Networks of Domination: The Social Foundations of Peripheral Conquest in International Politics

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9780199362165: Networks of Domination: The Social Foundations of Peripheral Conquest in International Politics

In the nineteenth century, European states conquered vast stretches of territory across the periphery of the international system. Much of Asia and Africa fell to the armies of the European great powers, and by World War I, those armies controlled 40 percent of the world's territory and 30 percent of its population. Conventional wisdom states that these conquests were the product of European military dominance or technological superiority, but the reality was far more complex.

In Networks of Domination, Paul MacDonald argues that an ability to exploit the internal political situation within a targeted territory, not mere military might, was a crucial element of conquest. European states enjoyed greatest success when they were able to recruit local collaborators from within the society and exploit divisions among elites. Different configurations of social ties connecting potential conquerors with elites were central to both the patterns of imperial conquest and the strategies conquerors employed. MacDonald compares episodes of British colonial expansion in India, South Africa, and Nigeria during the nineteenth century, and also examines the contemporary applicability of the theory through an examination of the United States occupation of Iraq.

The scramble for empire fundamentally shaped, and continues to shape, the international system we inhabit today. Featuring a powerful theory of the role of social networks in shaping the international system, Networks of Domination bridges past and present to highlight the lessons of conquest.

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About the Author:


Paul K. MacDonald is an assistant professor of political science at Wellesley College.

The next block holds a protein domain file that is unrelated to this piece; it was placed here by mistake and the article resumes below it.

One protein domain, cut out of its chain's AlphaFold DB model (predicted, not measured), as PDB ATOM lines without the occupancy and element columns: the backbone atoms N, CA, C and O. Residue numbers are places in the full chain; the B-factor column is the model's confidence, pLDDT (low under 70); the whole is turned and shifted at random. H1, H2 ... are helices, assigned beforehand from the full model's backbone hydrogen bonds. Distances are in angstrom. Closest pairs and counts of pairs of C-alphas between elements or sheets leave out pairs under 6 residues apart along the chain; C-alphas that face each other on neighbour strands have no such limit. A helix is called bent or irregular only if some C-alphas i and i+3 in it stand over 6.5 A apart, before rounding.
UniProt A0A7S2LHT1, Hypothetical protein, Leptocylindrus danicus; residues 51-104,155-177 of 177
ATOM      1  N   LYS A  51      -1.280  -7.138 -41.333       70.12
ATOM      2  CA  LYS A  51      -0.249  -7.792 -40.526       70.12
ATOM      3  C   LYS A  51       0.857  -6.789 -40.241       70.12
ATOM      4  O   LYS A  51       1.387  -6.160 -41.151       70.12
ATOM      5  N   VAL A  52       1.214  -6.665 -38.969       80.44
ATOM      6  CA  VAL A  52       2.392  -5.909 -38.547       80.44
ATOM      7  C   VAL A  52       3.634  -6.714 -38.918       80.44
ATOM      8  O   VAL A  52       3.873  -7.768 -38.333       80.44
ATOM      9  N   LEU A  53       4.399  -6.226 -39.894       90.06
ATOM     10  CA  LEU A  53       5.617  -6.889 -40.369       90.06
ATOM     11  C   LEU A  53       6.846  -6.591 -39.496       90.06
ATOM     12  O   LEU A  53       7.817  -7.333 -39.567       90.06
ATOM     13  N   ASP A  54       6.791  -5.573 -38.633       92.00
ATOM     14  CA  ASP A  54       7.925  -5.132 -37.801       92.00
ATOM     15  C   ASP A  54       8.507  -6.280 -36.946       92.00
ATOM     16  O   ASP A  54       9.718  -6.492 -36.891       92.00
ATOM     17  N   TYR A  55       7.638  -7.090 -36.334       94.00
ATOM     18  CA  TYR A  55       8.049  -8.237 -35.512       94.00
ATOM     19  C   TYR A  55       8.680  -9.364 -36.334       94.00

Review:


"In the age of Facebook and LinkedIn, everyone knows that being well-networked confers social power. But who knew that this applies even to empires? Paul MacDonald's creative, masterful study of British imperialism and America's occupation of Iraq shows that successful domination depends not just on out-gunning the locals but also on out-networking them. Empire works when outsiders succeed in forging extensive social ties with locals, and when locals' own networks are fractured by internal divisions. These persuasive findings will sharpen the insights of those who think about grand strategy and those who study how social network patterns shape our world." --Jack Snyder, Robert and Renée Belfer Professor of International Relations, Columbia University


"One of the major debates in the history of world politics is how Europeans managed to conquer so much of Eurasia. The easy answer is military superiority but the story is much more complicated than that. MacDonald provides welcome conceptualization, evidence and elaboration for the important roles of what he calls collaborators and fragmentation." --William R. Thompson, Distinguished Professor and Donald A. Rogers Professor of Political Science, Indiana University


"Paul MacDonald's book is not only a masterful synthesis of historical evidence-much of it rooted in copious primary-source work-and sophisticated theory It is also one of the most important books written in years on international security. MacDonald's findings have sweeping implications for how we understand imperialism, conquest, and the projection of power. Indeed, it will force scholars and observers of international relations to rethink core assumptions about the rise of western European empires and the dynamics of contemporary interventions." --Daniel H. Nexon, Georgetown University


"In this illuminating study, MacDonald argues that the success of imperial conquest during the colonial era hinged less on brute power than on the ability of European states to build and exploit social ties with elites among the colonized. The book is a sober reminder that great military power and dreams of empire cannot guarantee control of even a small foreign country -- much less world domination." --Foreign Affairs


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